Style for modules with lots of constants

Paul McGuire ptmcg at
Wed Nov 1 18:27:06 CET 2006

"Rob Williscroft" <rtw at> wrote in message 
news:Xns986EAF9E3447DrtwfreenetREMOVEcouk at
> Paul McGuire wrote in news:XU32h.436$lx6.417 at in
> comp.lang.python:
>> class Constants(object)
>>     pass
>> (I guess value immutability could probably be implemented using clever
>> implementations of __setattr__ and such, but is it really worth the
>> bother?).
>> Then I defined the context for my LEFT and RIGHT constants, which are
>> being created to specify operator associativity, and then my constant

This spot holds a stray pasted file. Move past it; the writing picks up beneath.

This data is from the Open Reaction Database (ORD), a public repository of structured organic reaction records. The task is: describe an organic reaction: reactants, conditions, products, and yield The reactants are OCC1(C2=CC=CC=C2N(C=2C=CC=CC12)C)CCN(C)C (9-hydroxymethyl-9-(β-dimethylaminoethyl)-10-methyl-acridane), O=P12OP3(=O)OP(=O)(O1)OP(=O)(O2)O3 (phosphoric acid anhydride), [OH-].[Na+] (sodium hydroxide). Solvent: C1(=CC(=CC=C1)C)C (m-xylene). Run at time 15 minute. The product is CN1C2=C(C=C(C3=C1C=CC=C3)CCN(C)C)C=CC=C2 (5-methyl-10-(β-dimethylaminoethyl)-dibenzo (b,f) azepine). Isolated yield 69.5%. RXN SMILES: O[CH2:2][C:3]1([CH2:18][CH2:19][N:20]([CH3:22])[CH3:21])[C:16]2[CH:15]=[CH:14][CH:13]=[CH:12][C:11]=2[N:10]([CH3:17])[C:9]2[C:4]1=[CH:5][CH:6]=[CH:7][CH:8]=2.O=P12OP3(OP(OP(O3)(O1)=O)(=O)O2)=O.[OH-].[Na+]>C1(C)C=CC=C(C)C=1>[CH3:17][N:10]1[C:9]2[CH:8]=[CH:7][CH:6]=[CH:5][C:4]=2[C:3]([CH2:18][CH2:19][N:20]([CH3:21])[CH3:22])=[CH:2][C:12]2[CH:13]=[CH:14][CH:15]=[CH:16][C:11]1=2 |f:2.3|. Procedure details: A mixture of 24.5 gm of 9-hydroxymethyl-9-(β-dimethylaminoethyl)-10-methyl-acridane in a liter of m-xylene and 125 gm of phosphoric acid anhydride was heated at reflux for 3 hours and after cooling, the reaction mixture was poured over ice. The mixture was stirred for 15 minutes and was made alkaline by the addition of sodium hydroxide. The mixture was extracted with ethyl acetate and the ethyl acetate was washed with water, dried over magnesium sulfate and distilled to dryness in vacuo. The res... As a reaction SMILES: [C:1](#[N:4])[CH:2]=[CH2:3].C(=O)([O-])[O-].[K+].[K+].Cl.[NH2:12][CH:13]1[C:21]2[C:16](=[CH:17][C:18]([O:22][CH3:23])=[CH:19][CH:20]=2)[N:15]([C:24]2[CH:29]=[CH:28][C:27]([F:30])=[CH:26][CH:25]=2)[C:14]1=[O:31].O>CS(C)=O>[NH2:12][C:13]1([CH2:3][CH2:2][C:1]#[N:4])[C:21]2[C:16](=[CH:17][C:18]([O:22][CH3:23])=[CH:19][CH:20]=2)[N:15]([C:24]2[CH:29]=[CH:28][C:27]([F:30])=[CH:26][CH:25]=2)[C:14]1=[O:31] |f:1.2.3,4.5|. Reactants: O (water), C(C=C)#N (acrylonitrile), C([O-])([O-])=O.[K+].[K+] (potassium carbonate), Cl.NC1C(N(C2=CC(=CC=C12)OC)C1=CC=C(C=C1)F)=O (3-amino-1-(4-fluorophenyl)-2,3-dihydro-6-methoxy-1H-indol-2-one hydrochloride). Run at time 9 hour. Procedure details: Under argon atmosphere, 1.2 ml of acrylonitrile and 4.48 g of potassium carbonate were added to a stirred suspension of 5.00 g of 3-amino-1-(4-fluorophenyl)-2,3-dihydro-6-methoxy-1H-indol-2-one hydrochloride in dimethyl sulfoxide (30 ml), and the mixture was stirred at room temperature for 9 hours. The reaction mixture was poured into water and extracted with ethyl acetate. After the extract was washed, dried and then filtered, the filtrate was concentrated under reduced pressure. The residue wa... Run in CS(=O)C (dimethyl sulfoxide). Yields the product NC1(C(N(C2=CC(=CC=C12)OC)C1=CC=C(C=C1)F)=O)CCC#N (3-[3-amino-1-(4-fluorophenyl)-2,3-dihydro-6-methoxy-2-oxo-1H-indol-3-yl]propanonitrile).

>> fields as attributes of that object:
>> opAssoc = Constants(object)
>> opAssoc.RIGHT = 0
>> opAssoc.LEFT = 1
> This is nice, but you can cut down on some of the cruft:
> class Constants( object ):
>  pass
> Constants.RIGHT = 0
> Constants.LEFT = 1
> ## client code ...
> print Constants.LEFT
> Rob.

One man's cruft is another man's clarity.  The reason I used instances 
instead of just the Constants class was so that I could define a little more 
descriptive context for the constants, rather than simply a shortcut for 
importing lots and lots of constant definitions.  I expect I will want to 
define some more constants for other parts of pyparsing, and the instance 
scoping helps organize them, that's all.  It's really a style/taste issue at 
this point.  What you've written will certainly work, and if Neil has many 
constants in his module, what you suggest would be a way to import them all 
at once.

-- Paul

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